By Balazs Koranyi
FRANKFURT (Reuters) – Yes, inflation is back, and you should probably be relieved, if not downright happy.
That’s the verdict of the world’s leading central banks, who hope they’ve reached the sweet spot, where healthy economies see prices rising smoothly — but without an out-of-control spiral.
Backed by vast government spending, central bankers unleashed monetary firepower unprecedented in recent years to achieve this result. In fact, less than that would suggest that the greatest central banking experiment of the modern era has failed.
Only Japan, which has been trying unsuccessfully to warm up prices since the 1990s, remains in the stagnation of inflation.
For other advanced economies, the increase in price pressures leaves the objective of reducing expansionary monetary policy in sight and finally raises the prospect that central banks — placed in the spotlight during the global financial crisis — may finally stay beside.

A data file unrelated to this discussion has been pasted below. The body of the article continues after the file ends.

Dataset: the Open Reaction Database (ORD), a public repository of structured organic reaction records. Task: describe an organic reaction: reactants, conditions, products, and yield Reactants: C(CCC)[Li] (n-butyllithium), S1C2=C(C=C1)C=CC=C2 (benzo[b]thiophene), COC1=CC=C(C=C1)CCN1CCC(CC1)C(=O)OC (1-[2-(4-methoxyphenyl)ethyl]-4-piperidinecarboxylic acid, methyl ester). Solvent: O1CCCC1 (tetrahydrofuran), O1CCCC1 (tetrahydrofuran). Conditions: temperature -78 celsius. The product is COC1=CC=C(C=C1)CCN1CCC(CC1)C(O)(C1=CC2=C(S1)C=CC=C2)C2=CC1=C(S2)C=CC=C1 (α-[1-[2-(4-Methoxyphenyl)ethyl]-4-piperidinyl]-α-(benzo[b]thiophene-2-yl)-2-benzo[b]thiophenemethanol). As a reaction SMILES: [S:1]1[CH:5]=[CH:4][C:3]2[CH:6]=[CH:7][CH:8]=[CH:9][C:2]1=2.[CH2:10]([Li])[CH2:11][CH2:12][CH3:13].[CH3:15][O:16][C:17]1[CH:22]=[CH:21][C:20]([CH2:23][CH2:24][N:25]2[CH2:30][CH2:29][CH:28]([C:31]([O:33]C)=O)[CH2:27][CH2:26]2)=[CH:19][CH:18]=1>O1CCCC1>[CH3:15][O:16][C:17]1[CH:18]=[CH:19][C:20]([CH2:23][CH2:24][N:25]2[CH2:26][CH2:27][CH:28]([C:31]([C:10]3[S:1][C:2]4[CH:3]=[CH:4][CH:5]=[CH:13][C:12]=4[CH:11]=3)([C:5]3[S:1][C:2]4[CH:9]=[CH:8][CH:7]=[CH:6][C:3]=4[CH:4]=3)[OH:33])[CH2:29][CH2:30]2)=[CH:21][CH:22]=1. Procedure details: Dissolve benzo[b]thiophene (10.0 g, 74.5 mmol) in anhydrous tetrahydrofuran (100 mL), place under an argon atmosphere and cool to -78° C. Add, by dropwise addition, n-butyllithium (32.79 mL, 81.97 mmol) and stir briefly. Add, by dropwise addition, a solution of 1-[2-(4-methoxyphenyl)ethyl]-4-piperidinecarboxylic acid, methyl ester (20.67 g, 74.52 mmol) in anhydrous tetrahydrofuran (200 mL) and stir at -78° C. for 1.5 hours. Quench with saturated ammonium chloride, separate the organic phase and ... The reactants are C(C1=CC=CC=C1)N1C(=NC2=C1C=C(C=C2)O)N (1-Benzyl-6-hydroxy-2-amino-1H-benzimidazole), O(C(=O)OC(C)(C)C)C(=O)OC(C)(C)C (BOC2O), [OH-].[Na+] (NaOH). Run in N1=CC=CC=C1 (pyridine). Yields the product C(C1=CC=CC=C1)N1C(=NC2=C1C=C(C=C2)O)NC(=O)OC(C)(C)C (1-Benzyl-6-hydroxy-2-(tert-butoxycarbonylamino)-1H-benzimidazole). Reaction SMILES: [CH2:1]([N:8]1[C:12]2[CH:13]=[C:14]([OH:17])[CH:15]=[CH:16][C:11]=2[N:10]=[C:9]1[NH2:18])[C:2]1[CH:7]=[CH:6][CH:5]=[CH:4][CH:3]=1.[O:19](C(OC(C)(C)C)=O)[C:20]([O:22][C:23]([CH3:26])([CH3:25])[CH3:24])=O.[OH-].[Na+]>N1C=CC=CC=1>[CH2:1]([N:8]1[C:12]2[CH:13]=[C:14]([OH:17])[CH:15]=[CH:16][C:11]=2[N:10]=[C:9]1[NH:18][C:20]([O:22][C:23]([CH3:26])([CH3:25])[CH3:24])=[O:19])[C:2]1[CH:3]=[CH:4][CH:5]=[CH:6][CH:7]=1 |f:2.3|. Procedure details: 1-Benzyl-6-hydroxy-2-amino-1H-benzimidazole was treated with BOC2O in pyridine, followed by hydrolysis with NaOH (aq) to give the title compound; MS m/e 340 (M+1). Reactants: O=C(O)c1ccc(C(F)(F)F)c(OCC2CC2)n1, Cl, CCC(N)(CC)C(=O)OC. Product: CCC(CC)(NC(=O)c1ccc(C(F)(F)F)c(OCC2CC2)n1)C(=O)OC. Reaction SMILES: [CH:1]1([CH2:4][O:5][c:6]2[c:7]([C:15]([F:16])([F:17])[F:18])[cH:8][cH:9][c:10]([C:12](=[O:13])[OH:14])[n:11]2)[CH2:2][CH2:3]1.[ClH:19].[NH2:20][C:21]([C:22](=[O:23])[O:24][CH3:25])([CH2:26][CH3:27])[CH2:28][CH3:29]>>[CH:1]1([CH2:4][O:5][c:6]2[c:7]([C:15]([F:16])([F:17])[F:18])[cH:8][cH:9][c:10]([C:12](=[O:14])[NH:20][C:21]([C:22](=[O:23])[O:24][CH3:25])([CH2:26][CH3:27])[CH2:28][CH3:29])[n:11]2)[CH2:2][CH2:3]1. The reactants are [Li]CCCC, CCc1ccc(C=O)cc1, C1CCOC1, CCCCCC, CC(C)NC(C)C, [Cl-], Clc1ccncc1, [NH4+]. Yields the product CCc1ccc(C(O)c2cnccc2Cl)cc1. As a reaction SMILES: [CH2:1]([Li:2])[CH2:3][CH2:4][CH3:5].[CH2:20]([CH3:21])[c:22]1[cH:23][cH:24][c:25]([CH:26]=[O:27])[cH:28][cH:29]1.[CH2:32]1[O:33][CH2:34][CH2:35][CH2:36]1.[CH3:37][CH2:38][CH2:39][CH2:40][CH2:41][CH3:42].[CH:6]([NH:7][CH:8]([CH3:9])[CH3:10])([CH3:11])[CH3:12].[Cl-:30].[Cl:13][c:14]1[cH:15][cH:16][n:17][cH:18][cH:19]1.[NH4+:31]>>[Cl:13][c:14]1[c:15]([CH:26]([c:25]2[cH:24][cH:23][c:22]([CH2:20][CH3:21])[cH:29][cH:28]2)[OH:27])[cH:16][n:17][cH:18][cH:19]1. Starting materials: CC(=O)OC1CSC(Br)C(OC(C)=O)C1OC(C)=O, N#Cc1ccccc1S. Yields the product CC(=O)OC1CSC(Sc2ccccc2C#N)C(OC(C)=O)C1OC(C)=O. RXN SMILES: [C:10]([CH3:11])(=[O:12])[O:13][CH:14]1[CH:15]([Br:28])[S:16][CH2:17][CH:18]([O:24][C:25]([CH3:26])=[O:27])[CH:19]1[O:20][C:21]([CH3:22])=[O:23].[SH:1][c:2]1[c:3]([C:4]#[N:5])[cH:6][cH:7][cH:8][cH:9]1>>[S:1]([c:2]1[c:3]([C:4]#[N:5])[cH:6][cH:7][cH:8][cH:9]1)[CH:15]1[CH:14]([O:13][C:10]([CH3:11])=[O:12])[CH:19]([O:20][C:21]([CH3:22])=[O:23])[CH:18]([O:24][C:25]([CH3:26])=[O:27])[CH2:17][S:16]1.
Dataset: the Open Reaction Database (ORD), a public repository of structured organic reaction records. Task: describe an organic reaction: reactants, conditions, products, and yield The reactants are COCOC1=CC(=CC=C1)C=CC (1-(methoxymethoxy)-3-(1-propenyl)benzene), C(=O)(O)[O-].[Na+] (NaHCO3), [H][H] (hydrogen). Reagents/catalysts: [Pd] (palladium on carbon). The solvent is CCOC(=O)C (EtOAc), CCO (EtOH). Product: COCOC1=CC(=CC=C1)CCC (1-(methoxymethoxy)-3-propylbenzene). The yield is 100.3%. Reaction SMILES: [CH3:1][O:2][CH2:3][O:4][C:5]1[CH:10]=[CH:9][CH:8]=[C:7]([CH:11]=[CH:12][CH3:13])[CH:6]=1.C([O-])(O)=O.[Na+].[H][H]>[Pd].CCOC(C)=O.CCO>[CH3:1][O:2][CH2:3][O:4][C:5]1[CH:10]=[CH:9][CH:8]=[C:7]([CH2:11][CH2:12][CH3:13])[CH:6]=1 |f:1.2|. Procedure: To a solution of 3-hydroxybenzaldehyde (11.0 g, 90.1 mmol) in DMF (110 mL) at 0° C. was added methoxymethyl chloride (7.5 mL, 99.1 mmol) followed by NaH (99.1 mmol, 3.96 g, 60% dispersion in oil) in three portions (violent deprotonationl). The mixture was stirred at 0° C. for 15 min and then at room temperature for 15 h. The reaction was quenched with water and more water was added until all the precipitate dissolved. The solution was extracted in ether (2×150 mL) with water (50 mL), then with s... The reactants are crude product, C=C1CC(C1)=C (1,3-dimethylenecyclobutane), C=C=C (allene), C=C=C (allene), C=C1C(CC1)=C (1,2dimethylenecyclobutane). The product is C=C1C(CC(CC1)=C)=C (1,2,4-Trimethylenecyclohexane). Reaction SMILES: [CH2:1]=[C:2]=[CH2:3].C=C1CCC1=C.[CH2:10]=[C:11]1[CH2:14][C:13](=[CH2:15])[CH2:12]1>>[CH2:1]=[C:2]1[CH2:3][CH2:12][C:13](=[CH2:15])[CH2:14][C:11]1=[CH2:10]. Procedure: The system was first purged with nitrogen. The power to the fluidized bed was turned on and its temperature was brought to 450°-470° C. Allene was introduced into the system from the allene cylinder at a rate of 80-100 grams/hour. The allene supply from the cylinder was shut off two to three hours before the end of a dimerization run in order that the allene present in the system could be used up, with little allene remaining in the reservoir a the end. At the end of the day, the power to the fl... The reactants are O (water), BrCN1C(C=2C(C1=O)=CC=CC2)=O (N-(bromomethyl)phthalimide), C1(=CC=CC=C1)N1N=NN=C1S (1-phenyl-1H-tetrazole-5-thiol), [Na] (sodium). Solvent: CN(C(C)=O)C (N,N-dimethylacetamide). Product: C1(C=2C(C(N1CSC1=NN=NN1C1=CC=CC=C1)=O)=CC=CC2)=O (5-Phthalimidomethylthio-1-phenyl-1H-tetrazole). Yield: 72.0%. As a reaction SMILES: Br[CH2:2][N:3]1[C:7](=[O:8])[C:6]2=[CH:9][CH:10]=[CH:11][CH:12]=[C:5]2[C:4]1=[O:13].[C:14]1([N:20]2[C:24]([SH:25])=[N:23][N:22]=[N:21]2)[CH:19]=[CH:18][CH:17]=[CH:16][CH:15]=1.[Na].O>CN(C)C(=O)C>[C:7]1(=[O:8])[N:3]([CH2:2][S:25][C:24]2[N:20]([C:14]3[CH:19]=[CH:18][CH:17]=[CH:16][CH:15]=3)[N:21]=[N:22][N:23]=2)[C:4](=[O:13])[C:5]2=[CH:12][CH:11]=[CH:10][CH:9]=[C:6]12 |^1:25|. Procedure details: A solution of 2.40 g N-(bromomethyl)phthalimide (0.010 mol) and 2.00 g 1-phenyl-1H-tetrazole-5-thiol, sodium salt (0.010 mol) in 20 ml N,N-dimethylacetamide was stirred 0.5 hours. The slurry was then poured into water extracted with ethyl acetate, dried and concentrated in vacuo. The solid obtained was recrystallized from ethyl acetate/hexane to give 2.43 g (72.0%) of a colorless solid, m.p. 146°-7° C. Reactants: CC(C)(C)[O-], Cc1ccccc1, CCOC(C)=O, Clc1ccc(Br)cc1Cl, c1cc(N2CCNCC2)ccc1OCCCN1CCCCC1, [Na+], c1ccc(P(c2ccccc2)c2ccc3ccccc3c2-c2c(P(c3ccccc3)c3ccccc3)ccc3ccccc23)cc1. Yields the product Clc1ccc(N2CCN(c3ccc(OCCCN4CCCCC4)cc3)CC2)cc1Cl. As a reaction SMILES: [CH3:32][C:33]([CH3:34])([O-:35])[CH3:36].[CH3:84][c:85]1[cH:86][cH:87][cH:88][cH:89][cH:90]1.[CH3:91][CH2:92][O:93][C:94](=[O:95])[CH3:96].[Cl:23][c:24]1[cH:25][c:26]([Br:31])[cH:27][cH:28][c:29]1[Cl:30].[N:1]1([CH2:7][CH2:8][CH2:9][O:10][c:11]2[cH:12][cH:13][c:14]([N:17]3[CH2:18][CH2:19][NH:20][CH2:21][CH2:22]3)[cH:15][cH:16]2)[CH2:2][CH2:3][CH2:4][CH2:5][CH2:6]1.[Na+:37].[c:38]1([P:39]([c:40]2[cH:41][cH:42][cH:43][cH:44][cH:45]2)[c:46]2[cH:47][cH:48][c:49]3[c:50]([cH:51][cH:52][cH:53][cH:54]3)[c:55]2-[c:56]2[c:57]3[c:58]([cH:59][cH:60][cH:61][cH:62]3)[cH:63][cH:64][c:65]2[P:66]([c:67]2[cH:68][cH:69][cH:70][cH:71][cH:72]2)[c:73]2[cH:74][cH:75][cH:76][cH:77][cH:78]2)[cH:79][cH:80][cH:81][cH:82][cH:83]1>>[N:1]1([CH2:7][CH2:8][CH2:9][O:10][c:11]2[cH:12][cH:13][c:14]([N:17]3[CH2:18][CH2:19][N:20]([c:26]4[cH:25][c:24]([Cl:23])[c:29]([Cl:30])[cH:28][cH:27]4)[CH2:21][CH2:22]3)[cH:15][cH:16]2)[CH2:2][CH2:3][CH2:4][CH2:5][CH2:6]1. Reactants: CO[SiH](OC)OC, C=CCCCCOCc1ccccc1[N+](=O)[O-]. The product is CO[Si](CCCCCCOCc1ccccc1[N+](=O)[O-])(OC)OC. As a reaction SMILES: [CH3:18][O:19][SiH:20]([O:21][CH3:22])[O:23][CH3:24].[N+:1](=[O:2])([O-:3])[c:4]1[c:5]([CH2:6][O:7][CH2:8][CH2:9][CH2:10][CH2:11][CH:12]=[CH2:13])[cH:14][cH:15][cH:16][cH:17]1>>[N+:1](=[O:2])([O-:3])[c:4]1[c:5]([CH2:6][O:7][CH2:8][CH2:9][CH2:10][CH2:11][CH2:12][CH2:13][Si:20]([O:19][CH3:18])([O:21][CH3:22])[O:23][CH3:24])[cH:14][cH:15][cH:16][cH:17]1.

The current rise in inflation is not without its risks, of course, but comparisons with the stagflation of the 1970s — a period of high inflation and unemployment combined with little or no growth — seem unfounded.
At first glance, current inflation rates do look worrisome. Price growth is already above 5% in the United States and could soon reach 4% in the eurozone, well above targets and at levels not seen for more than a decade.
But the hard evidence has yet to challenge the narrative of many policymakers that this is, on the whole, a temporary jump caused by the unstable post-pandemic reopening of the economy.
“The current inflationary spike can be compared to a sneeze: the economy’s reaction to the dust that is being raised in the wake of the pandemic and the recovery that followed,” said Isabel Schnabel, board member of the European Central Bank.
So if post-sneeze inflation settles at higher levels, central banks should be happy, as they have spent most of the last decade trying to increase, not contain, inflation.
“If inflation doesn’t go up now, it will never go up,” said a central bank official who asked not to be named. “These are the perfect conditions, that’s what we’re working for.”
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